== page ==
Tutorial: Altered Photograph

An artist sees nature in a new perspective every day. In a different slant of light, with different shadows, with different meaning.

On my early morning walks, I noticed that the tiny water-saving sprinklers are hard at work before the sun evaporates the water. When a breeze kicks up, the spray hits the sidewalk. The water here is hard, so the place where it hits the sidewalk deepens to blue-gray. The edge of the stain is often a red or pink color, depending on the material the sidewalk is made of.

water puddle, dryingThe patterns are quite ordinary, except when they are in the process of drying. At that point amazing things happen to them. They dry from the outside in, leaving Rorschach-like patterns. I photographed one of the drying puddles with my iPhone camera, which produces remarkably good close-ups. I printed it out and took a closer look. I printed the picture on non-photographic paper, 100 percent consumer-waste recycled, slightly heavier than normal. I chose this paper because I wanted to use Prismacolor light-fast pencils as the art medium, and they work best on an uncoated stock.

I saw a tree, clearly at the top. I was surprised to see the Lady-of-Guadalupe-like pattern around the figure, giving it a spiritual feel. Using Prismacolor pencils, I began to pick out the design. First I darkened the edges using French Gray 70 percent, then overlapping strokes of Indigo Blue and Dark Grape.

Next, I used French Gray 30 percent and 10 percent, along with Sky Blue to give more contrast between the light lines and dark lines. I started with a light touch and used a bit more pressure once the picked-out lines made sense and created a pattern.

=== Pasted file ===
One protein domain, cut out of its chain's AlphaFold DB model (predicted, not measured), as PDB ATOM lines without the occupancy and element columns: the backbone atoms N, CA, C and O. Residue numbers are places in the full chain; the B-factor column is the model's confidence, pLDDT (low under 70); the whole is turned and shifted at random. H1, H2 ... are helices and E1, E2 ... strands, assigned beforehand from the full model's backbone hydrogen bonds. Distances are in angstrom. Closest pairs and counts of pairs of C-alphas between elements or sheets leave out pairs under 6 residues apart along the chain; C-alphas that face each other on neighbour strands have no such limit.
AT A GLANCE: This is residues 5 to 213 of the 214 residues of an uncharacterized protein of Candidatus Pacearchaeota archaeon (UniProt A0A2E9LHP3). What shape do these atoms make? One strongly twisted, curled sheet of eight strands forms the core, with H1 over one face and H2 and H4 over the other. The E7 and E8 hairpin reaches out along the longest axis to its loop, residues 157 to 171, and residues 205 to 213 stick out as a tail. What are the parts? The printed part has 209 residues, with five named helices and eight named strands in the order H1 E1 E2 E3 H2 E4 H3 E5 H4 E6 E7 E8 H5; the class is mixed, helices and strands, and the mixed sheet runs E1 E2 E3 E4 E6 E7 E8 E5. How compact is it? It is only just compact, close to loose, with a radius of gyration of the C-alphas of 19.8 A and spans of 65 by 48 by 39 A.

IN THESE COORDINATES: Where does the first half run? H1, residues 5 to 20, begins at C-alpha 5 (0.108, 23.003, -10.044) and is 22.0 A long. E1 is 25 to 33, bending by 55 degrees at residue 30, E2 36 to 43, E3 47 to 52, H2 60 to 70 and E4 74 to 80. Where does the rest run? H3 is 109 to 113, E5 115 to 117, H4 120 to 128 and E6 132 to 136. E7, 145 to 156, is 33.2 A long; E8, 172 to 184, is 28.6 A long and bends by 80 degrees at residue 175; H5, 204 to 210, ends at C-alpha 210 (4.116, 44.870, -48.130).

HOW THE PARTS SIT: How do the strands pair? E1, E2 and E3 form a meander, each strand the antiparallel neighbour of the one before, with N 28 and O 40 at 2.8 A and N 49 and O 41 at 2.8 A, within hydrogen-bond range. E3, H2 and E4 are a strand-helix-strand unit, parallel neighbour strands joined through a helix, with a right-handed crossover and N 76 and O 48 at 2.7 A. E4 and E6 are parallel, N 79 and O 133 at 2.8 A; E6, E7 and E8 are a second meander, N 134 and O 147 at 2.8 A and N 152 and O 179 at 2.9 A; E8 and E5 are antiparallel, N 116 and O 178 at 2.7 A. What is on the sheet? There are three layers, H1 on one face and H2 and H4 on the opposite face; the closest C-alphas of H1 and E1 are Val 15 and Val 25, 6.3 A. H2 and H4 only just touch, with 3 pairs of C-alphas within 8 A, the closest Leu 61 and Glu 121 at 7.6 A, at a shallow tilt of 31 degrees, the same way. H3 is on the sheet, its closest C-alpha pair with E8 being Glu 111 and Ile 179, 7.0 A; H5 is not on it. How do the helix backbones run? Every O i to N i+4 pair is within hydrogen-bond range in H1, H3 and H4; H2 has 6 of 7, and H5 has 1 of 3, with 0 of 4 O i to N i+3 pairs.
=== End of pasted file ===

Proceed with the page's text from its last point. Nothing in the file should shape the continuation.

There were several possible figures that could have emerged from the center, under the tree. To begin, I(c) Water Tree, Quinn McDonald called up the face I saw, using Cream and Light Peach, blended together. The work is still in progress, but it is clearly an image of a tree with a strong aura, reaching out beyond the light above and the dark below. The woman is most likely an earth-goddess, awake and watching beneath the tree.

There are other possibilities and I will create a series, each with a slightly different image. It’s always surprising and sheer joy to find such wonderful art already existing in nature. It just needed a few highlights to bring it out.

–Images and tutorial (c) 2008 All rights reserved by Quinn McDonald. Quinn is an artist and certified creativity coach who runs workshops in writing, presentation, journal writing and collage. See her work at QuinnCreative.com